Bonds issued by Ford (F) - Get Report have been cut to junk status by S&P Global Ratings as the coronavirus pandemic delivers a never-before-seen shock to the global auto industry, hitting the already suffering 117-year-old carmaker.
S&P downgraded Ford’s credit rating one notch to BB+ and may cut it further, according to a statement. The move follows Moody’s Investors Service, which this week dropped its rating on Ford debt for the second time in six months.
Ford is one of many auto companies facing what Moody’s called an unprecedented “credit shock” as the coronavirus outbreak slams the global economy, forcing consumers and businesses to step away from their car- and truck-buying plans – and forcing automakers like Ford, General Motors (GM) - Get Report, Fiat Chrysler (FCAU) - Get Report and others to step away from their manufacturing plants.
However, Ford is particularly vulnerable because of problems it has had executing an $11 billion restructuring that has yet to improve performance, according to analysts.
With about $27 billion of debt maturities by the end of 2021 and little access to the unsecured markets at this time, bondholders may need to consider structural subordination, according to reports.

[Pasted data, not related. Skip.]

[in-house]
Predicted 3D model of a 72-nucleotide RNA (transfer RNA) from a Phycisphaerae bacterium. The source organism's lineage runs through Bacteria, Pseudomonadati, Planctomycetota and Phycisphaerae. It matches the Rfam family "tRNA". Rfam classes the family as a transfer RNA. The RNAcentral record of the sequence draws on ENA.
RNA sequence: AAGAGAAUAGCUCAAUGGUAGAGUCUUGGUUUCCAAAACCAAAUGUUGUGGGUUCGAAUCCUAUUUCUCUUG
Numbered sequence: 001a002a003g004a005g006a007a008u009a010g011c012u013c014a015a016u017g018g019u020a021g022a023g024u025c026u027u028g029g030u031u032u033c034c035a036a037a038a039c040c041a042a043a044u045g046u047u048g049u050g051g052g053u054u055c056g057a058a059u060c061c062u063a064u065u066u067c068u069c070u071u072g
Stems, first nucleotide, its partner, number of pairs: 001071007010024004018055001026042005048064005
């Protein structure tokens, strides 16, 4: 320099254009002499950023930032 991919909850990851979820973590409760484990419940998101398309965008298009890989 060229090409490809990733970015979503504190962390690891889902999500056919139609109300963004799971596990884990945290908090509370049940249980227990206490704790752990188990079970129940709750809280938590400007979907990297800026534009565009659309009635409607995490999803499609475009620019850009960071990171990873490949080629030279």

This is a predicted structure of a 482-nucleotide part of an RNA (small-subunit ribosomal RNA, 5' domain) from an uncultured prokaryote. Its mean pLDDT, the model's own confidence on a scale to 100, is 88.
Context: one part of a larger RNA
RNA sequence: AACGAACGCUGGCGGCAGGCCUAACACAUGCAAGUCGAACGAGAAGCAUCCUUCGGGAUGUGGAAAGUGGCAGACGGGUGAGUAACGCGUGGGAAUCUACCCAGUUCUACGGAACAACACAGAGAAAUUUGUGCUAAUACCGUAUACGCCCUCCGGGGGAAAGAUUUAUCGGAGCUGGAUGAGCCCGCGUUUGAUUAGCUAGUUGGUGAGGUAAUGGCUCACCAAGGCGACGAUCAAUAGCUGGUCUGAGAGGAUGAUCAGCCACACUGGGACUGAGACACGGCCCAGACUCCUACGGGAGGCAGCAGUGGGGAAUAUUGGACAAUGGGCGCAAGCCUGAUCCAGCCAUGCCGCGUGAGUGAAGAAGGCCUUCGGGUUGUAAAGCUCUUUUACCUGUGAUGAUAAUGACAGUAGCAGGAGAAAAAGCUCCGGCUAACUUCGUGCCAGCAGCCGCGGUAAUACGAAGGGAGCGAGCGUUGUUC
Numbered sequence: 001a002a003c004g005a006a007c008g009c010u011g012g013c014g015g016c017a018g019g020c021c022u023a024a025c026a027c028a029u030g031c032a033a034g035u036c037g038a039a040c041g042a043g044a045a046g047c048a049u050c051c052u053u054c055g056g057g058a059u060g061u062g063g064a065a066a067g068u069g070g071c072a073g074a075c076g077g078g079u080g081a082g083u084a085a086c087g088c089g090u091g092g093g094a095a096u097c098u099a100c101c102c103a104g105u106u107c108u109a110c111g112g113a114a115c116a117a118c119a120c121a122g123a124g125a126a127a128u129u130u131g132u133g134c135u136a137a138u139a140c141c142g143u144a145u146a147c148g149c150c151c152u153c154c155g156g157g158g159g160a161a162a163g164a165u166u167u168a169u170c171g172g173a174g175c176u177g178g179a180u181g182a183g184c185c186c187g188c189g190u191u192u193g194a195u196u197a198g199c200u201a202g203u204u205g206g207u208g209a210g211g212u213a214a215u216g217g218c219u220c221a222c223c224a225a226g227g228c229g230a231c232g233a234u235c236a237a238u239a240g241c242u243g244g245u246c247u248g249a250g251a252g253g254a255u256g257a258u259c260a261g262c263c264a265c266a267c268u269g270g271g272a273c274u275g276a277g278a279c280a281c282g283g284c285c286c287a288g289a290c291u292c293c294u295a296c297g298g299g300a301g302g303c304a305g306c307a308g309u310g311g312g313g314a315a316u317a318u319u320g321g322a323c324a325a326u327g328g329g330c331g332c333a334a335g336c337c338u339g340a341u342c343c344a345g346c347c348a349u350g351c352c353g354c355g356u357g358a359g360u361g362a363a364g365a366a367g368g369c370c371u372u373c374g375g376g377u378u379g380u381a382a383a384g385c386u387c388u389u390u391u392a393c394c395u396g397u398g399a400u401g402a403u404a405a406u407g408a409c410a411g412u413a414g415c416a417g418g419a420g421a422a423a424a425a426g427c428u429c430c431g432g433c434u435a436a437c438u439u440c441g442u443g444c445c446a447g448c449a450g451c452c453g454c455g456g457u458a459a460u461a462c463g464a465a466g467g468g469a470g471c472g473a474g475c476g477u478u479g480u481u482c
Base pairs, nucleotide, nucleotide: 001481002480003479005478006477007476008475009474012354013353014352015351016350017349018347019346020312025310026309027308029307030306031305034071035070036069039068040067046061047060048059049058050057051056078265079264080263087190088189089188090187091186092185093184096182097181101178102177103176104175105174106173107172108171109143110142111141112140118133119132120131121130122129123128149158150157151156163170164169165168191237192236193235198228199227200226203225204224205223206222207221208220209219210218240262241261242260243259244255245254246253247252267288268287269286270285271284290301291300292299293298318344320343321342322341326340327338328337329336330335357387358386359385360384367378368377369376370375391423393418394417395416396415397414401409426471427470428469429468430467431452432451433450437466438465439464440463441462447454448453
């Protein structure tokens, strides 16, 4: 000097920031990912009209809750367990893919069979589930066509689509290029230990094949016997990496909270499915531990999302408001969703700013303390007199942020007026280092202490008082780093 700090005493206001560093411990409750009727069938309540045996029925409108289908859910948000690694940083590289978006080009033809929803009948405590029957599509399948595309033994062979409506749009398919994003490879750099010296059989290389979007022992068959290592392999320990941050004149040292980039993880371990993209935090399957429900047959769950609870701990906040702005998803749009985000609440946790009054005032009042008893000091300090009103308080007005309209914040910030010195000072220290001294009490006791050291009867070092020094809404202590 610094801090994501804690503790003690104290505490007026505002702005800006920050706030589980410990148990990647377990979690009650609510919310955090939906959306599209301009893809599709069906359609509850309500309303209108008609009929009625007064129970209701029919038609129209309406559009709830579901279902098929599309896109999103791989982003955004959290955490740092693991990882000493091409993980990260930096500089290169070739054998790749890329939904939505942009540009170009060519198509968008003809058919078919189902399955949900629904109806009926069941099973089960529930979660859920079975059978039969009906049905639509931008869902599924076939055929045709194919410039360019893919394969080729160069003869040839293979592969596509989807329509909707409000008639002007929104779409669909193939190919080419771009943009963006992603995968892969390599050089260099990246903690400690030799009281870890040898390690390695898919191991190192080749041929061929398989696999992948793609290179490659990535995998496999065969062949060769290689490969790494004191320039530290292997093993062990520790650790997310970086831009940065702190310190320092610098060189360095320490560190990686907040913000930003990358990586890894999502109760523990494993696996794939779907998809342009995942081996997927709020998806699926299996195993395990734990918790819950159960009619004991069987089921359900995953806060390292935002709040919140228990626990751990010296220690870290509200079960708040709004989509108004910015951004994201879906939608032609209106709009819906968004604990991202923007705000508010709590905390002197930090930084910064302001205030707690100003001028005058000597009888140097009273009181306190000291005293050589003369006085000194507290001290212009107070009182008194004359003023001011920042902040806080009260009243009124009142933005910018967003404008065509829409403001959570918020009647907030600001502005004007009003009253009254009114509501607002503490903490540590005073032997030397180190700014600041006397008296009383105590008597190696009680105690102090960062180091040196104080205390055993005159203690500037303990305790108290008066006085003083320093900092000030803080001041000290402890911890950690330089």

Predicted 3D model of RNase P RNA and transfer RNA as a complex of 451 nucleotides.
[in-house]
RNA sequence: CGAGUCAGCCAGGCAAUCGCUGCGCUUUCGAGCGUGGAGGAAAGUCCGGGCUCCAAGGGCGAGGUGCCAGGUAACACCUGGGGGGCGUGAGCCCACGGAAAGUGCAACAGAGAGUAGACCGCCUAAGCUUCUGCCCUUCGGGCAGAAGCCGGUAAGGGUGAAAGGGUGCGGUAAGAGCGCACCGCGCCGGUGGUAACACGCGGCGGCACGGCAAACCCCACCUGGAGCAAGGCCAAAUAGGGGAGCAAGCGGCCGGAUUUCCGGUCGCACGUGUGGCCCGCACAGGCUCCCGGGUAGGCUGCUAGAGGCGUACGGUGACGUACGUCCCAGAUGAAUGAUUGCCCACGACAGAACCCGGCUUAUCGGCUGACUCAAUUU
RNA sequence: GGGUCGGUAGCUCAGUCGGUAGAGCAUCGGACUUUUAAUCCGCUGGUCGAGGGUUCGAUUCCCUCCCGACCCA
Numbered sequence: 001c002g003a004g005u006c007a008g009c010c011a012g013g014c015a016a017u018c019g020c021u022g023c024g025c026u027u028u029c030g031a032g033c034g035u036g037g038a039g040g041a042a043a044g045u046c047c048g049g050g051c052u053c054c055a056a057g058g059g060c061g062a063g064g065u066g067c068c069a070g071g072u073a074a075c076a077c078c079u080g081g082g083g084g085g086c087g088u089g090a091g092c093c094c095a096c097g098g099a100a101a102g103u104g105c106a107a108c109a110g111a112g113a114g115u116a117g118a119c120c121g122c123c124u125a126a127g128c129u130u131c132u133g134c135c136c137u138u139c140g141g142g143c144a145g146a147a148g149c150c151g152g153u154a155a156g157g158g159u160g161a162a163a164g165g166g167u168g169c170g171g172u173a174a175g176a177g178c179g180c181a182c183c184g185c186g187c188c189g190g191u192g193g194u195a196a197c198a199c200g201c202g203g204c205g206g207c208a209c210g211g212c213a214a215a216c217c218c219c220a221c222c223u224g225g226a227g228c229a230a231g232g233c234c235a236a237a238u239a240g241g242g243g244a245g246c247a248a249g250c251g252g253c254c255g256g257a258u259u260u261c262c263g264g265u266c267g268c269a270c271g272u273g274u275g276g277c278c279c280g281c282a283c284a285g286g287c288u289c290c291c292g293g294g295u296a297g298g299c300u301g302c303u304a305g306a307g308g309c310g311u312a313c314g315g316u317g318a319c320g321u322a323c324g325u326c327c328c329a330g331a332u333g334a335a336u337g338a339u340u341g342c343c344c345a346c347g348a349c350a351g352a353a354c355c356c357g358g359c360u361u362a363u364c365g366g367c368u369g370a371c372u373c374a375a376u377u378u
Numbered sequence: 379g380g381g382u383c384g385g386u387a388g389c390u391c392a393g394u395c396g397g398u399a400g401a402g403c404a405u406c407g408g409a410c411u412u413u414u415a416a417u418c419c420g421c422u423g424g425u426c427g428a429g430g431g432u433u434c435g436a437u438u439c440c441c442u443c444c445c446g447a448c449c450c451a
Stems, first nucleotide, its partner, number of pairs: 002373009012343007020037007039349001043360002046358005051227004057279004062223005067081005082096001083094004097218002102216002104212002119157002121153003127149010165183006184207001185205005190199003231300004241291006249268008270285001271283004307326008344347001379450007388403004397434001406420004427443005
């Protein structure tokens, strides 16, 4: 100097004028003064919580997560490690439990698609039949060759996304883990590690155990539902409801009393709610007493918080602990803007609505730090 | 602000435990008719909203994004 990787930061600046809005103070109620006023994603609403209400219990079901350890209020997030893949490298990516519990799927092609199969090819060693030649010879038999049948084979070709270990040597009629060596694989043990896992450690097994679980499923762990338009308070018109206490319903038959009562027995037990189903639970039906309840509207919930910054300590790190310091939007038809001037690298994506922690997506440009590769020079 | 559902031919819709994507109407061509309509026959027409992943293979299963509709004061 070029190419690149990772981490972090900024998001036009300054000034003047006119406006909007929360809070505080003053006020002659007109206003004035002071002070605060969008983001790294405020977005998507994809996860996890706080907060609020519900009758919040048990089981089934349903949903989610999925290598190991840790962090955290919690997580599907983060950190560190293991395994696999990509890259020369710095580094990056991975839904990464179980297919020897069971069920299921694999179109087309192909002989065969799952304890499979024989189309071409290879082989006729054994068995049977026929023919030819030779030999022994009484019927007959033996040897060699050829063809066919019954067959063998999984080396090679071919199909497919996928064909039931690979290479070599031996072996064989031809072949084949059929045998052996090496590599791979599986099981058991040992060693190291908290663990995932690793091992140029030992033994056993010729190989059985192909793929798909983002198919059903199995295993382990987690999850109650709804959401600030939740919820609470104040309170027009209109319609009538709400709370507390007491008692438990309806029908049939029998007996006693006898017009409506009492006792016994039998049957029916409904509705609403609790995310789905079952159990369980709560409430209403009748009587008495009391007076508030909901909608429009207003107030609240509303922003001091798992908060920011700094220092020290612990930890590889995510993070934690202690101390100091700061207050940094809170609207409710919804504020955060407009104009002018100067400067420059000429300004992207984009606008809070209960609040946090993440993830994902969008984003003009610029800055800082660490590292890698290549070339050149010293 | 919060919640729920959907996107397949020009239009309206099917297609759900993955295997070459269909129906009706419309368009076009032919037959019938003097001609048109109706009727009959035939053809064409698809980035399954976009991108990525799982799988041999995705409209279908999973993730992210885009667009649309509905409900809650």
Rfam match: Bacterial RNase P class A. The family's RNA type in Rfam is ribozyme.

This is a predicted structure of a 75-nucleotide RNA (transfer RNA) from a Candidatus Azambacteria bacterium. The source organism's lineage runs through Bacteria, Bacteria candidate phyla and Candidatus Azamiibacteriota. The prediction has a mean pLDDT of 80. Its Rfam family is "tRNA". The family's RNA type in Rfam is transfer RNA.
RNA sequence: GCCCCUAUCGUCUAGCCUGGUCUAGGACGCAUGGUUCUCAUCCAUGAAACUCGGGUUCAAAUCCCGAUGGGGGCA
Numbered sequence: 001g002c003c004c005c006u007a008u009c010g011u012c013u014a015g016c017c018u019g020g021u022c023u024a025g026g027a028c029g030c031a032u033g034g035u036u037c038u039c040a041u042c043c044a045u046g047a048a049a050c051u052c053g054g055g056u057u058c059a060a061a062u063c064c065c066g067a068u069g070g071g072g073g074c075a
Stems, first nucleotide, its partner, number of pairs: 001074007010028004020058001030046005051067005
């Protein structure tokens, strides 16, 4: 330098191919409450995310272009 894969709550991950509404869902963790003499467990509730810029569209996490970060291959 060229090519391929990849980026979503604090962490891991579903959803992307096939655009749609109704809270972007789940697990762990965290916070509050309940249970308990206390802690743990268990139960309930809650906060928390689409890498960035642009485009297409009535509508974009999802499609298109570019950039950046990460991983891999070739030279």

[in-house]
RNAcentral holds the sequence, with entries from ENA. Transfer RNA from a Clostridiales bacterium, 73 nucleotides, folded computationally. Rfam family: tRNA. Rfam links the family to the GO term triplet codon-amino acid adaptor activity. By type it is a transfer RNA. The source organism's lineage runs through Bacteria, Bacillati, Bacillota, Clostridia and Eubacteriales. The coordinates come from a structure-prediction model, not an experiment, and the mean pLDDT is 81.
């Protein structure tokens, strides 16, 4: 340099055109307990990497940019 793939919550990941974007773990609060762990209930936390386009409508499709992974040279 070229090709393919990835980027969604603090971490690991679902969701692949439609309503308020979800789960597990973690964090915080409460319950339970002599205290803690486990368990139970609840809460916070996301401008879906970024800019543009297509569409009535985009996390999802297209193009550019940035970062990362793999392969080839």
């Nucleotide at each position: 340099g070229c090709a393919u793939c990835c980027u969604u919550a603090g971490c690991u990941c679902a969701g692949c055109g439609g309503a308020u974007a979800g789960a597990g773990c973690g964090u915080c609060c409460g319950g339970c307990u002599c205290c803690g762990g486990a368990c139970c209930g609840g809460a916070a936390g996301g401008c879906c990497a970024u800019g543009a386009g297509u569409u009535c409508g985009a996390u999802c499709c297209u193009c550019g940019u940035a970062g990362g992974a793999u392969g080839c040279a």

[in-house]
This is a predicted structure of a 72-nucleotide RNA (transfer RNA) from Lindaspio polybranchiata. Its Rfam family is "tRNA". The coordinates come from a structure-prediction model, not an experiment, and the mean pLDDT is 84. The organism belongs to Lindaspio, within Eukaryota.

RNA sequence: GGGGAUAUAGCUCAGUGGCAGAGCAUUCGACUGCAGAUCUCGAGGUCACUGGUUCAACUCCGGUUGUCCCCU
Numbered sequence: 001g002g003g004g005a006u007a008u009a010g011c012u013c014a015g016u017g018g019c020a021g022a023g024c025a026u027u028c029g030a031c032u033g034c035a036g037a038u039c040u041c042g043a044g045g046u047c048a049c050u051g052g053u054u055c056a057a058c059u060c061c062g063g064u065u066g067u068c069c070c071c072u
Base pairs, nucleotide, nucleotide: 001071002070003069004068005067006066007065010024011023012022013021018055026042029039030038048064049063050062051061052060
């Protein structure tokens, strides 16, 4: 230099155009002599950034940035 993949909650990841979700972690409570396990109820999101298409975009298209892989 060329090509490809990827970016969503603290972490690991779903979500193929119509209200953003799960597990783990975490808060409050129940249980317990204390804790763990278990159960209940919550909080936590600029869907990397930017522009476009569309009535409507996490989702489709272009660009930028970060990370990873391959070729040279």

“The stress of having all of a company’s plants shut down differs from that of a conventional recessionary downturn,” S&P said, noting the shutdowns mean Ford isn’t generating the revenue it needs to cover its costs.
“The rate of cash burn, even for a few months, could be faster than that which transpires during a typical recession,” S&P said.
Meantime, Ford earlier this week announced that it was teaming with General Electric (GE) - Get Report, 3M (MMM) - Get Report and the United Auto Workers union to manufacture powered air-purifying respirators for medical workers.
Shares of Ford were down 0.93% at $5.33 in trading on Thursday. The stock has dropped more than 40% this year.